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Thessaly (Greece) (search for this): book 4, chapter 62
, Scopas tries to effect a diversion by invading Macedonia. On his return he destroys Dium. Thepitching his camp near Ambracus, was engaged in making his preparations for the siege, Scopas raised a general levy of Aetolians, and marching through Thessaly crossed the frontiers of Macedonia; traversed the plain of Pieria, and laid it waste; and after securing considerable booty, returned by the road leading to Dium. inhabitants of that town abandoning the place, he entered it and threw down its wrst action of the war, had thus turned his arms against the gods as well as men, was not treated on his return to Aetolia as guilty of impiety, but was honoured and looked up to. For he had indeed filled the Aetolians with empty hopes and irrational conceit. From this time they indulged the idea that no one would venture to set foot in Aetolia; while they would be able without resistance not only to plunder the Peloponnese, which they were quite accustomed to do, but Thessaly and Macedonia also.
Pieria (Greece) (search for this): book 4, chapter 62
Scopas Destroys Dium While Philip, then, by the persuasion of the Epirotes, Scopas tries to effect a diversion by invading Macedonia. On his return he destroys Dium. Thepitching his camp near Ambracus, was engaged in making his preparations for the siege, Scopas raised a general levy of Aetolians, and marching through Thessaly crossed the frontiers of Macedonia; traversed the plain of Pieria, and laid it waste; and after securing considerable booty, returned by the road leading to Dium. inhabitants of that town abandoning the place, he entered it and threw down its walls, houses, and gymnasium; set fire to the covered walks round the sacred enclosure, and destroyed all the other offerings which had been placed in it, either for ornament, or for the use of visitors to the public assemblies; and threw down all the statues of the kings. And this man, who, at the very beginning and first action of the war, had thus turned his arms against the gods as well as men, was not treated on his r
Macedonia (Macedonia) (search for this): book 4, chapter 62
Scopas Destroys Dium While Philip, then, by the persuasion of the Epirotes, Scopas tries to effect a diversion by invading Macedonia. On his return he destroys Dium. Thepitching his camp near Ambracus, was engaged in making his preparations for the siege, Scopas raised a general levy of Aetolians, and marching through Thessaly crossed the frontiers of Macedonia; traversed the plain of Pieria, and laid it waste; and after securing considerable booty, returned by the road leading to Dium. inhabitants of that town abandoning the place, he entered it and threw down its walls, houses, and gymnasium; set fire to the covered walks round the sacred enclosure, and oked up to. For he had indeed filled the Aetolians with empty hopes and irrational conceit. From this time they indulged the idea that no one would venture to set foot in Aetolia; while they would be able without resistance not only to plunder the Peloponnese, which they were quite accustomed to do, but Thessaly and Macedonia also.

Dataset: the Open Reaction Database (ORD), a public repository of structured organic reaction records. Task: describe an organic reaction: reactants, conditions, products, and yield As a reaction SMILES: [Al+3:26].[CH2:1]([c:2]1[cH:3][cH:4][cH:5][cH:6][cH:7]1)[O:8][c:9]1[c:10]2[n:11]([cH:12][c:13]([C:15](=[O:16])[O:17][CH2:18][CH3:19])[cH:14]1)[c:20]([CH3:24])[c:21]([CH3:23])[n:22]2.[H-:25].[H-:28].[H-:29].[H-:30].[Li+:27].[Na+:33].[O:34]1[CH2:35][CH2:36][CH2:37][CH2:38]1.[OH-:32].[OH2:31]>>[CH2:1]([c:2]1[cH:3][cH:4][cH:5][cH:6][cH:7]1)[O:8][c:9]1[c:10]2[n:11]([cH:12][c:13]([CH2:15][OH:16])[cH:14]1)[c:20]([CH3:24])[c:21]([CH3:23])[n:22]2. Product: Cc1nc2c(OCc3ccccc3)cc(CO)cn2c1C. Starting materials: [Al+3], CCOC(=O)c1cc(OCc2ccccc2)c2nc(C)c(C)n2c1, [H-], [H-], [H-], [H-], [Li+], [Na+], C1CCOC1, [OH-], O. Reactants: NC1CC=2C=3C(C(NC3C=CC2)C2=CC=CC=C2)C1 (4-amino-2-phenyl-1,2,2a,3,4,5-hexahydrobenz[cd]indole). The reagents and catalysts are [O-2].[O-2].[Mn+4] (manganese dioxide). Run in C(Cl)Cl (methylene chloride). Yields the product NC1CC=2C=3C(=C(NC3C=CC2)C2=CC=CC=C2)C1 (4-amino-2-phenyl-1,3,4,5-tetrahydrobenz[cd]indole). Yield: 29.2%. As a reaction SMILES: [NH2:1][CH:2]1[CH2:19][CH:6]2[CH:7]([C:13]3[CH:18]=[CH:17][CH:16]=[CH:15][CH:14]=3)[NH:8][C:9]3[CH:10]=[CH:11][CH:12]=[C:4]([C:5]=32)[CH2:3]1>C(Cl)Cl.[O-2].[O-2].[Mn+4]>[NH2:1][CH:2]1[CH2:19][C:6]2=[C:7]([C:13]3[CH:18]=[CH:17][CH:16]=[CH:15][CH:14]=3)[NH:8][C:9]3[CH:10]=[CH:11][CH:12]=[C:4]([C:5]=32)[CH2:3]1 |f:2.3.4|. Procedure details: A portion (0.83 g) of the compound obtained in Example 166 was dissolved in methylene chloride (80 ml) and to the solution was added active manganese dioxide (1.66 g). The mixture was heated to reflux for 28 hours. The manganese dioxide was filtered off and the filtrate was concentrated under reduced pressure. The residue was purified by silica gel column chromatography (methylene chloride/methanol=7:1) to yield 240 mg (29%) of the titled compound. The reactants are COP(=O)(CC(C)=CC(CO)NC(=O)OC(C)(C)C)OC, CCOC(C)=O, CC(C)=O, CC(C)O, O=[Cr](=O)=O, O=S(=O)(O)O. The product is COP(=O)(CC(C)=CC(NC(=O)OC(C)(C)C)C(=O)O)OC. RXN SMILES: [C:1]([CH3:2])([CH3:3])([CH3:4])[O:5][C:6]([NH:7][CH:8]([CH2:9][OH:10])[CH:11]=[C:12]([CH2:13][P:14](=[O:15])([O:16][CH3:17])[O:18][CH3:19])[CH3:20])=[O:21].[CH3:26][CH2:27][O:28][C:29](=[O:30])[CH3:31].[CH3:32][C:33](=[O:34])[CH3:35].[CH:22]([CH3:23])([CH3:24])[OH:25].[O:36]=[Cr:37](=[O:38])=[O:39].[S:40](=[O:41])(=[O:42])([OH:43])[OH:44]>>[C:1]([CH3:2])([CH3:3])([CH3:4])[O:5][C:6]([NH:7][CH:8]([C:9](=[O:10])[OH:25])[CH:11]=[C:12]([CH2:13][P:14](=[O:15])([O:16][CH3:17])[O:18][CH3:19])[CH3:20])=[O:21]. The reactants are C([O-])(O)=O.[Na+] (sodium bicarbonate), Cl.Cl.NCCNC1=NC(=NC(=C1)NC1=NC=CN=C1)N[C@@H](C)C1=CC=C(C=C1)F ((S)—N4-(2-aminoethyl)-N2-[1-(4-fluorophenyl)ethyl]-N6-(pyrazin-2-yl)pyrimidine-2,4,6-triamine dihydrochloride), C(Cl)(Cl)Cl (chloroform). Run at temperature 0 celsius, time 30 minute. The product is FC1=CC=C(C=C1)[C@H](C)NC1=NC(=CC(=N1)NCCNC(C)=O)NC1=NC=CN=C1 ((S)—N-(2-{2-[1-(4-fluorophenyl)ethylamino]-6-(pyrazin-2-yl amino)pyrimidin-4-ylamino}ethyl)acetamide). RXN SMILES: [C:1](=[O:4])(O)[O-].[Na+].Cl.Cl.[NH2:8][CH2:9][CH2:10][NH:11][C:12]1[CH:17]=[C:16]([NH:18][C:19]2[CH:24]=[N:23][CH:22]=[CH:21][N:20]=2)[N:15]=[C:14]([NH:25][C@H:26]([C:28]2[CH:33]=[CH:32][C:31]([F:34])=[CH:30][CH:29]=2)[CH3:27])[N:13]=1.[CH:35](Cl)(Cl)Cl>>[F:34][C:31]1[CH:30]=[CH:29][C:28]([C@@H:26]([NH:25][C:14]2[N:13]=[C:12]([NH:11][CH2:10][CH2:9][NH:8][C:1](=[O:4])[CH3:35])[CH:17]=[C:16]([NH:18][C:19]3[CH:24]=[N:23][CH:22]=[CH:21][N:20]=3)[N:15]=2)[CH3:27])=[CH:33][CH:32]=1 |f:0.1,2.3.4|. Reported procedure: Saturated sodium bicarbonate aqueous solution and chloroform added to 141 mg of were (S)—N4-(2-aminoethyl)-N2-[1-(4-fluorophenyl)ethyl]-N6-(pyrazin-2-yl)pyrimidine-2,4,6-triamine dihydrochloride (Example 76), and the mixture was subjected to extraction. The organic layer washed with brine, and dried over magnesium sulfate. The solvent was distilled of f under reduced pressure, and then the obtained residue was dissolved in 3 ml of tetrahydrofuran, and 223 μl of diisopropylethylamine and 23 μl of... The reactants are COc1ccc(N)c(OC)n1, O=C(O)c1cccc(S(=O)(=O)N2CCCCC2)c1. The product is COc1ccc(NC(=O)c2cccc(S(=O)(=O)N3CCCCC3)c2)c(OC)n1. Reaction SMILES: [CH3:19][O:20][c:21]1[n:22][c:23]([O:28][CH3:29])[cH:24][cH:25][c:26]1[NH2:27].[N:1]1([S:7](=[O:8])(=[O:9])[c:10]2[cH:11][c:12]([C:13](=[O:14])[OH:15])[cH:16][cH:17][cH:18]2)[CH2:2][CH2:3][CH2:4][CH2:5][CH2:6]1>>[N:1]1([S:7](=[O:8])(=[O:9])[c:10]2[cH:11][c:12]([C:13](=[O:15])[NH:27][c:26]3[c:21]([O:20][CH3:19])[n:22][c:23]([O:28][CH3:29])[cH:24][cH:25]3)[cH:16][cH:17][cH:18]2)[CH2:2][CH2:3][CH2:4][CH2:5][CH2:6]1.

Peloponnesus (Greece) (search for this): book 4, chapter 62
, and laid it waste; and after securing considerable booty, returned by the road leading to Dium. inhabitants of that town abandoning the place, he entered it and threw down its walls, houses, and gymnasium; set fire to the covered walks round the sacred enclosure, and destroyed all the other offerings which had been placed in it, either for ornament, or for the use of visitors to the public assemblies; and threw down all the statues of the kings. And this man, who, at the very beginning and first action of the war, had thus turned his arms against the gods as well as men, was not treated on his return to Aetolia as guilty of impiety, but was honoured and looked up to. For he had indeed filled the Aetolians with empty hopes and irrational conceit. From this time they indulged the idea that no one would venture to set foot in Aetolia; while they would be able without resistance not only to plunder the Peloponnese, which they were quite accustomed to do, but Thessaly and Macedonia also.
Aetolia (Greece) (search for this): book 4, chapter 62
e of visitors to the public assemblies; and threw down all the statues of the kings. And this man, who, at the very beginning and first action of the war, had thus turned his arms against the gods as well as men, was not treated on his return to Aetolia as guilty of impiety, but was honoured and looked up to. For he had indeed filled the Aetolians with empty hopes and irrational conceit. From this time they indulged the idea that no one would venture to set foot in Aetolia; while they would be st action of the war, had thus turned his arms against the gods as well as men, was not treated on his return to Aetolia as guilty of impiety, but was honoured and looked up to. For he had indeed filled the Aetolians with empty hopes and irrational conceit. From this time they indulged the idea that no one would venture to set foot in Aetolia; while they would be able without resistance not only to plunder the Peloponnese, which they were quite accustomed to do, but Thessaly and Macedonia also.